Impacts of Idealized Air–Sea Coupling on Madden–Julian Oscillation Structure in the Superparameterized CAM

James J. Benedict Department of Atmospheric Science, Colorado State University, Fort Collins, Colorado

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David A. Randall Department of Atmospheric Science, Colorado State University, Fort Collins, Colorado

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Abstract

Air–sea interactions and their impact on intraseasonal convective organization are investigated by comparing two 5-yr simulations from the superparameterized Community Atmosphere Model version 3.0 (SP-CAM). The first is forced using prescribed sea surface temperatures (SSTs). The second is identical except that a simplified oceanic mixed-layer model is used to predict tropical SST anomalies that are coupled to the atmosphere. This partially coupled simulation allows SSTs to respond to anomalous surface fluxes.

Implementation of the idealized slab ocean model in the SP-CAM results in significant changes to intraseasonal convective variability and organization. The more realistic treatment of air–sea interactions in the coupled simulation improves many aspects of tropical convection on intraseasonal scales, from the relationships between precipitation and SSTs to the space–time structure and propagation of the Madden–Julian oscillation (MJO). This improvement is associated with a more realistic convergence structure and longitudinal gradient of SST relative to MJO deep convection. In the uncoupled SP-CAM, SST is roughly in phase with the MJO convective center and the development of the Kelvin wave response and boundary layer convergence east of the convective center is relatively weak. In the coupled SP-CAM, maxima in SST lead maxima in MJO convection by cycle. Coupling produces warmer SSTs, a stronger Kelvin wave response, enhanced low-level convergence, and increased convective heating ahead (east) of the MJO convective center. Convective development east of the MJO precipitation center is more favorable in the coupled versus the uncoupled version, resulting in more realistic organization and clearer eastward propagation of the MJO in the coupled SP-CAM.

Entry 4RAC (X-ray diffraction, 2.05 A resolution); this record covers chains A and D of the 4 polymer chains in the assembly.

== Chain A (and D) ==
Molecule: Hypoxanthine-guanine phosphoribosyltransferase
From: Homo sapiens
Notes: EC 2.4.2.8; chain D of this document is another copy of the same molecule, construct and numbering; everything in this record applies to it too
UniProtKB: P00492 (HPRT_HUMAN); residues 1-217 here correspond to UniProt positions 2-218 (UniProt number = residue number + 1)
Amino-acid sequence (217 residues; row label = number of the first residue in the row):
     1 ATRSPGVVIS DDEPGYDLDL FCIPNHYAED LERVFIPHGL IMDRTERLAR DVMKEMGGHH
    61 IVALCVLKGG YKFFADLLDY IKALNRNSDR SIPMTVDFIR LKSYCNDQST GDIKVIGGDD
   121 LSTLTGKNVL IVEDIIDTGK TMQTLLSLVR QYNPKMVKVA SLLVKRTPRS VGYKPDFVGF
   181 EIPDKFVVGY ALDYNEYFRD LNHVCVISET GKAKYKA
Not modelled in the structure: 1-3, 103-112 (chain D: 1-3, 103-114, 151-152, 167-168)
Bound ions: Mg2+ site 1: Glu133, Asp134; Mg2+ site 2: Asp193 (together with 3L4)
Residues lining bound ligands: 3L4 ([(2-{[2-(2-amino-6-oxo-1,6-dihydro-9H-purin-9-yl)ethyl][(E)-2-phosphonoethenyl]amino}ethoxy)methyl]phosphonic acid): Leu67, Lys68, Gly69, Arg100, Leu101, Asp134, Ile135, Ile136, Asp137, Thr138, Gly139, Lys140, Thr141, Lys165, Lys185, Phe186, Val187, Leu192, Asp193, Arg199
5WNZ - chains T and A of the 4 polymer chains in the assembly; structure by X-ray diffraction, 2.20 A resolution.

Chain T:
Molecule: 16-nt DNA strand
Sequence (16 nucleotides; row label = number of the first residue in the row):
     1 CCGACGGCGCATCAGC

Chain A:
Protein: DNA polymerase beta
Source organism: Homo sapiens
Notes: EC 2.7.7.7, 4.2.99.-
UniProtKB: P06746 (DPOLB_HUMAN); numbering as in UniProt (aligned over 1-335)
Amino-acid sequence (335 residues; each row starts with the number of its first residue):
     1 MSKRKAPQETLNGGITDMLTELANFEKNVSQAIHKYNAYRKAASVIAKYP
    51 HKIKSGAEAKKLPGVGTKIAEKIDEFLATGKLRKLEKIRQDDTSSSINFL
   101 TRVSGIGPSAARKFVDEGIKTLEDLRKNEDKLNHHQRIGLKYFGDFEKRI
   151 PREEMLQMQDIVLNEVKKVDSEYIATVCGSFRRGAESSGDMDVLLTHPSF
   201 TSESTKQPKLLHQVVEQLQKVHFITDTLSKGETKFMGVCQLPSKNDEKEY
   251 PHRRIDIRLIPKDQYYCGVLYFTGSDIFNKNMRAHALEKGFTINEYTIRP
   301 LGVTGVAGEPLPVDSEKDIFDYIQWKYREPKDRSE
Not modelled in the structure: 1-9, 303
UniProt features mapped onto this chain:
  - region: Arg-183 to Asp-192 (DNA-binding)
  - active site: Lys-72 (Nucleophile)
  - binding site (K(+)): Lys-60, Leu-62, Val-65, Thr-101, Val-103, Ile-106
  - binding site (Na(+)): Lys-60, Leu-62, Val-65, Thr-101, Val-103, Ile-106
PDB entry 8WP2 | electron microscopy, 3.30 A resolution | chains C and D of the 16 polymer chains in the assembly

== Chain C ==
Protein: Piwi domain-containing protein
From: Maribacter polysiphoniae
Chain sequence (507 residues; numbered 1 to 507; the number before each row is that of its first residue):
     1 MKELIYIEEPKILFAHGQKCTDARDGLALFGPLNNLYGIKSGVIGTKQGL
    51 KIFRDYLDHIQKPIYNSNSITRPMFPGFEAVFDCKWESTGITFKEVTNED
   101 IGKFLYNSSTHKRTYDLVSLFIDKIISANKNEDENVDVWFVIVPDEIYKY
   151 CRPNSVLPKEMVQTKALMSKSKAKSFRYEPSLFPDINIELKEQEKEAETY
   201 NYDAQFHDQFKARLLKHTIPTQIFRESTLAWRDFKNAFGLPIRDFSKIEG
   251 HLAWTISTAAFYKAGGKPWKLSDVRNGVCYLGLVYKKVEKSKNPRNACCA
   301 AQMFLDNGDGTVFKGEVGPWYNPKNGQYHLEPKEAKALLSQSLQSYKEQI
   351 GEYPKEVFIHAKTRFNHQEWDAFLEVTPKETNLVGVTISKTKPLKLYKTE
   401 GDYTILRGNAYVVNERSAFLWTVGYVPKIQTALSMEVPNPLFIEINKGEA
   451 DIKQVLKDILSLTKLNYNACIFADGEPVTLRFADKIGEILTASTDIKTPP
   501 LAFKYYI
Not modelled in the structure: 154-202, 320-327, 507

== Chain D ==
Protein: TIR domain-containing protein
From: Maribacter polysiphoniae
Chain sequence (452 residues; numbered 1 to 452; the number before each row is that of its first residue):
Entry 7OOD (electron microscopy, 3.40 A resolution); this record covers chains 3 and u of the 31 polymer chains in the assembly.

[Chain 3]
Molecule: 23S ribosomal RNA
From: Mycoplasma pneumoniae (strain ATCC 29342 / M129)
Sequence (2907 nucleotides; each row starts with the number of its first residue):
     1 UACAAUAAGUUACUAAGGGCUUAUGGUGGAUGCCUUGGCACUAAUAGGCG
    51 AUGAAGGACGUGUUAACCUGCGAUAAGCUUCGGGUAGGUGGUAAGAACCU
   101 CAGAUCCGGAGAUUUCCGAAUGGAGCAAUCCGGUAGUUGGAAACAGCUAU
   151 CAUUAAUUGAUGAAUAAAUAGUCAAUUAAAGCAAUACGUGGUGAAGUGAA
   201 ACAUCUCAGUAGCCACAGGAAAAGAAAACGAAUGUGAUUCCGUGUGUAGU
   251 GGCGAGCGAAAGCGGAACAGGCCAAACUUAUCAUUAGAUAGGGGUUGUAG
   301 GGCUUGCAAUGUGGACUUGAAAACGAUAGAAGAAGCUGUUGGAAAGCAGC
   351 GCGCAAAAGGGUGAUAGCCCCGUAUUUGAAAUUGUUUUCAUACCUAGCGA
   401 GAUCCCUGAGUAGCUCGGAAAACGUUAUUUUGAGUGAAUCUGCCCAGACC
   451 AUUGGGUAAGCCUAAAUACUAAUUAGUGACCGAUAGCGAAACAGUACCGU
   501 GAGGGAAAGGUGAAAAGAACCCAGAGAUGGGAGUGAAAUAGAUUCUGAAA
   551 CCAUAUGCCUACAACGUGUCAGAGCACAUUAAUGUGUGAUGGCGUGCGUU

Corresponding author address: Jim Benedict, Department of Atmospheric Science, Colorado State University, Fort Collins, CO 80523–1371. E-mail: jim@atmos.colostate.edu

Abstract

Air–sea interactions and their impact on intraseasonal convective organization are investigated by comparing two 5-yr simulations from the superparameterized Community Atmosphere Model version 3.0 (SP-CAM). The first is forced using prescribed sea surface temperatures (SSTs). The second is identical except that a simplified oceanic mixed-layer model is used to predict tropical SST anomalies that are coupled to the atmosphere. This partially coupled simulation allows SSTs to respond to anomalous surface fluxes.

Implementation of the idealized slab ocean model in the SP-CAM results in significant changes to intraseasonal convective variability and organization. The more realistic treatment of air–sea interactions in the coupled simulation improves many aspects of tropical convection on intraseasonal scales, from the relationships between precipitation and SSTs to the space–time structure and propagation of the Madden–Julian oscillation (MJO). This improvement is associated with a more realistic convergence structure and longitudinal gradient of SST relative to MJO deep convection. In the uncoupled SP-CAM, SST is roughly in phase with the MJO convective center and the development of the Kelvin wave response and boundary layer convergence east of the convective center is relatively weak. In the coupled SP-CAM, maxima in SST lead maxima in MJO convection by cycle. Coupling produces warmer SSTs, a stronger Kelvin wave response, enhanced low-level convergence, and increased convective heating ahead (east) of the MJO convective center. Convective development east of the MJO precipitation center is more favorable in the coupled versus the uncoupled version, resulting in more realistic organization and clearer eastward propagation of the MJO in the coupled SP-CAM.

Corresponding author address: Jim Benedict, Department of Atmospheric Science, Colorado State University, Fort Collins, CO 80523–1371. E-mail: jim@atmos.colostate.edu
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